Toronto is having to re-build much of it’s streetcar network to allow for the new Bombardier streetcars that are being rolled out.
The busy intersection of Bathurst & Dundas was closed for much of October and November as the tracks were torn up and replace at the busy four way intersection.
A Grand Union is where there is a 4 way intersection with rail tracks. There aren’t many left in the world, but there are 19 of them here in Toronto.
A Grand Union has 16 switches to enable the streetcars to turn in any direction. As a streetcar approaches an intersection like this they have 3 options.
Toronto has the most extensive streetcar, or tram network in North America. But it isn’t a patch on Melbourne, where I moved here from.
Toronto & New Orleans both call their urban light rail network streetcars. The rest of the world call them trams.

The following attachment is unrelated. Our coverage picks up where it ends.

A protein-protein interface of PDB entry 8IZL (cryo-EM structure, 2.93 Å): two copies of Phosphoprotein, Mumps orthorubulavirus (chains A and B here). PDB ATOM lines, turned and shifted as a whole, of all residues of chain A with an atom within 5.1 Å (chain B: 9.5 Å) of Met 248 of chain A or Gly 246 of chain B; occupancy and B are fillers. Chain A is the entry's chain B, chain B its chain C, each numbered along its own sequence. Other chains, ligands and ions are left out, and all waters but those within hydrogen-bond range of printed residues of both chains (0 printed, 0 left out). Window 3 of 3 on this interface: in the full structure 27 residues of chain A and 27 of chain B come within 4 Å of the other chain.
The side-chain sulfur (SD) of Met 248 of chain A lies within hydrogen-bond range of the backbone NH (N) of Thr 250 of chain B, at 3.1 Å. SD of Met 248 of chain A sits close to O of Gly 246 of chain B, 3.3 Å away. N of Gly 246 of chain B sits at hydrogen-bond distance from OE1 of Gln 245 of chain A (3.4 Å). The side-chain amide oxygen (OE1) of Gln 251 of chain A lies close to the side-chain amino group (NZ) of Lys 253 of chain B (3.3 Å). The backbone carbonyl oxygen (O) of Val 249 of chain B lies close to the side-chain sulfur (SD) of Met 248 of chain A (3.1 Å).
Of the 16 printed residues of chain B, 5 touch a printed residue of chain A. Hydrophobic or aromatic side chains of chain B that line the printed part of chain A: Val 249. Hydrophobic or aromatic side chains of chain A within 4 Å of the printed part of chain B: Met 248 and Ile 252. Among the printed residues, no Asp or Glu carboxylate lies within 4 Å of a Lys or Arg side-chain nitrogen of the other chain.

Toronto and Melbourne also share a suburban disdain for the streetcar because of most drivers inability to cope with them.
In Toronto the distant suburbanites have to cope with overtaking them while the doors are closed, and in Melbourne people cope with the infamous hook turn
If you live in Toronto then you’ll be told that streetcars slow traffic down, they’re a waste of money, the construction is never ending and they’re for the downtown elite.
All of which are untrue. They take thousands of cars off of the road and reduce congestion. They’re great value and the construction is usually planned well.
For the Bathurst & Dundas Grand Union rebuild they coped with changing the water mains at the same time as replacing the tracks.
One of the biggest fans of the streetcar is Banjo, my Wheaten, who loves to ride at the back with his nose sticking out of the window, on the way to the Beach.
Here Banjo inspects the progress being made in the 3rd week of construction.